1. Facing History: Modernity as Prefix
It is a hallmark of postcolonial theory to question selective, self-flattering accounts of European modernity. Postcolonial theorists from both Europe and the rest of the world have illustrated how ideals of emancipation, equality, freedom, and scientific and industrial development were only possible through their opposites: colonial exploitation, inequality, slavery, torture, and suffering in the Global South.1 That’s why, during the 1990s, theorists felt it was necessary to insist that coloniality was the other face of modernity, the “dark side of the renaissance,” as Walter Mignolo famously put it.2
While European theorists such as Habermas have claimed that modernity began in Northern Europe with the Enlightenment in the late seventeenth century, Latin American theorists such as Enrique Dussel see this as a sign of contempt for Spain and Portugal’s historic contribution to modern thought, and as yet another indicator of Europe’s colonial mentality with regard to Latin American intellectual production.3 Latin American postcolonial theorists have thus situated the birth of Western modernity in 1492 with the “discovery of America,” which marks the beginning of the history of international capitalism, globalization, and its intellectual production.
Given that the ultimate goal is to question modernity, does it not seem contradictory to dispute which side holds the patent to it? If Euro-American and Latin American postcolonial thinkers agree that modernity was the origin of all colonial evils, why should we insist on being acknowledged as part of it?
For many theorists, regardless of how postcolonial their work may be, rejecting the genealogy of the modern would involve denying any merit at all to what is still considered by many to be the West’s most precious and enduring legacy. The key question then becomes: Must modernity remain a mark of the West? Why do we still feel the need to define ourselves in terms of all those prefixes that locate modernity (anti-, pre-, post-, anti-, counter-) in order to remain in the orbit of Western history, the planetary system that shapes our understanding of the world and generates our frameworks of knowledge?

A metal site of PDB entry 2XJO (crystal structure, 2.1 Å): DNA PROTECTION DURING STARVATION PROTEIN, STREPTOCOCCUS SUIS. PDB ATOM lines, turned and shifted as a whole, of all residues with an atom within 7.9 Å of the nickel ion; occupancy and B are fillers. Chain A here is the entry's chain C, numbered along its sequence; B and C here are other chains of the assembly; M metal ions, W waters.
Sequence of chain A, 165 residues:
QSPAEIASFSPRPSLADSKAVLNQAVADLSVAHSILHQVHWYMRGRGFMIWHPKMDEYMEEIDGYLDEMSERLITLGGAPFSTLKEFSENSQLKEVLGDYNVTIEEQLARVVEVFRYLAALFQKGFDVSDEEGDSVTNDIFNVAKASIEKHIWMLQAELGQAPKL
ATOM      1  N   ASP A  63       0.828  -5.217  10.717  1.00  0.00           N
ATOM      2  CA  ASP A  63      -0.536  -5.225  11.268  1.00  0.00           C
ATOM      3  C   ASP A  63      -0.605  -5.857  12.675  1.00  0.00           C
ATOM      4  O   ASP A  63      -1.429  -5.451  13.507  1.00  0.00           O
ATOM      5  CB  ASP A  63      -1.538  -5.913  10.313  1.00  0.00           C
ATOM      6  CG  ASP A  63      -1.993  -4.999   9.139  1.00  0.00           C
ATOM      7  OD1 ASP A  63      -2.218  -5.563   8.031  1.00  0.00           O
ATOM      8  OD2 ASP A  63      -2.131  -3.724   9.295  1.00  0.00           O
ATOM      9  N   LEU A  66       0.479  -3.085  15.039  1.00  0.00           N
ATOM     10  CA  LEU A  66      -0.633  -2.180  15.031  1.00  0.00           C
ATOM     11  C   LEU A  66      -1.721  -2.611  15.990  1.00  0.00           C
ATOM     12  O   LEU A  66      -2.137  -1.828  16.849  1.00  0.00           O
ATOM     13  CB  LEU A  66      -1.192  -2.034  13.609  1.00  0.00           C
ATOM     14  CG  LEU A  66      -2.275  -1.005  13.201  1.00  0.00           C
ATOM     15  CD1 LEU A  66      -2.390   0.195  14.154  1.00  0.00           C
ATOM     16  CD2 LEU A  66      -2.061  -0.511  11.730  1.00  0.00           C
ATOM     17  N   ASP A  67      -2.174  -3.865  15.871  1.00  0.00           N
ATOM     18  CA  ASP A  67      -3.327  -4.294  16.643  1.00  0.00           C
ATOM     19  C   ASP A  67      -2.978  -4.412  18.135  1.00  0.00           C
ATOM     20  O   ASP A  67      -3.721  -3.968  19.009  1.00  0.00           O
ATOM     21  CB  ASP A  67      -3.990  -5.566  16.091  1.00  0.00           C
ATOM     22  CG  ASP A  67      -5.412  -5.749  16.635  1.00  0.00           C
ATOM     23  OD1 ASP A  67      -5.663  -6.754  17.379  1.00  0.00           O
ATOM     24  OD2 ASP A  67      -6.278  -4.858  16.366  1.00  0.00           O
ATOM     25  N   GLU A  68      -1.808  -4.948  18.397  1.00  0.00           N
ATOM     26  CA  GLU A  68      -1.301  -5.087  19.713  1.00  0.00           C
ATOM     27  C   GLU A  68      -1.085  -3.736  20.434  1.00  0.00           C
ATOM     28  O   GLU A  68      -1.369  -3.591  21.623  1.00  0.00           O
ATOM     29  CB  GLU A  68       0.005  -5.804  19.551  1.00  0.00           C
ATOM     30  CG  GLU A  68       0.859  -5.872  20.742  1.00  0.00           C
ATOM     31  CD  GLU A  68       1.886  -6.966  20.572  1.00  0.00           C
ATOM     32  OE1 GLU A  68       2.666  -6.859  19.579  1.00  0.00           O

What are the prefixes retained by modernity used for? In the following I will chart the use over time of the different prefixes attached to modernity in the Latin American context, with a special focus on Brazil. In this way, I hope to demonstrate the contemporary persistence of epistemological symptoms associated with the imperialist conception of the South as a faulty version of the North. These prefixes are the result of a need on the part of the South to contest, resist, and free itself from the idea of an “Imperial South.”
This insistence on attaching prefixes to modernity seems to show the inability of the West to let go of the notion of modernity as a reference point in historical accounts. But why this inability? Boaventura de Sousa Santos believes we still live amidst modern values—freedom, equality, solidarity, development, empowerment, etc.—and therefore he proposes reconceptualizing these values from a Southern perspective. In this text I will follow Santos’s use of “the South,” signifying not a geographical location but the place of utterance of the oppressed.4 Similarly, the term “North” will represent here the economic and intellectual hegemony of Euro-America.